The observational campaign was carried out over a period of more than ten years for places as different as Riyadh in Saudi Arabia (25°N), Tando Adam in Pakistan (26°N), Beaumont in California, USA (34°), Sidney in Australia (34°S) Wellington in New Zealand (41°S), Blackburn in the UK (54°N) … The results for Subh Sadiq (as well as for the two phases of Isha, as we will see later) were plotted in a curve that gives the number of minutes to be subtracted from sunrise in order to obtain the time for Subh Sadiq. The results are of course a function of the latitude and the day number of the year. This “curve fit technique” was used to develop an algorithm that we have used with the permission of Syed Khalid Shaukat. This algorithm is valid for latitudes up to 55° north or south.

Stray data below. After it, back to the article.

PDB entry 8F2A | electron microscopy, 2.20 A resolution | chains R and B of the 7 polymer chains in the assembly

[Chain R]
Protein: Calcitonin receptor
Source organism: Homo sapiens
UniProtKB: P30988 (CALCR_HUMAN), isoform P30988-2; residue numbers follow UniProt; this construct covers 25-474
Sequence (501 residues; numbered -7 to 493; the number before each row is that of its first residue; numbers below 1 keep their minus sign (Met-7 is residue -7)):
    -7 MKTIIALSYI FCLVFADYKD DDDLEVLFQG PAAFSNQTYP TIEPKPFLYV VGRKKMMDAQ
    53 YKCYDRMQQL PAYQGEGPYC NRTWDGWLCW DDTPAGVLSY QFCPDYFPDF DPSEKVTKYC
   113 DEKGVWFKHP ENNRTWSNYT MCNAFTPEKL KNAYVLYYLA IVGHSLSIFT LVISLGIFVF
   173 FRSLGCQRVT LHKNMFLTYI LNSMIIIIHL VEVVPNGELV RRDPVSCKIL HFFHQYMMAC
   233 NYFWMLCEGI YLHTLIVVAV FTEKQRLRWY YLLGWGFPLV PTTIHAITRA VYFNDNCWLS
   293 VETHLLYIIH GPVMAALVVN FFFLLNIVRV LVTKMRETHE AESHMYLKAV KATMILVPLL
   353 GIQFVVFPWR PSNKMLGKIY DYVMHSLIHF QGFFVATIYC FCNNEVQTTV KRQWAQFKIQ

However, if the sun does reach the position of 18° below the horizon, it is necessary to compare two values: the one given by the position of the sun and the value obtained from the algorithm of Syed Khalid Shaukat. We retain for Fajr the later of the two values. The later value is retained in order to avoid a situation of hardship for the faithful with too early a Fajr as we approach more and more the latitude of 55°. Calculation shows that, for latitudes up to 33°, the method of 18° gives a later value for Fajr and describes best the phenomenon of Subh Sadiq. Beyond 33°, the algorithm of Syed Khalid Shaukat is used, as it gives a later value for Fajr.
The Muslims must clearly distinguish themselves from the sun worshippers. Thus, it is forbidden to pray Zuhr when the sun is at its zenith. We must wait until the rim of the solar disk has clearly quit the position of zenith in the sky. As a matter of precaution, we wait for five minutes after the zenith position of the sun for praying Zuhr.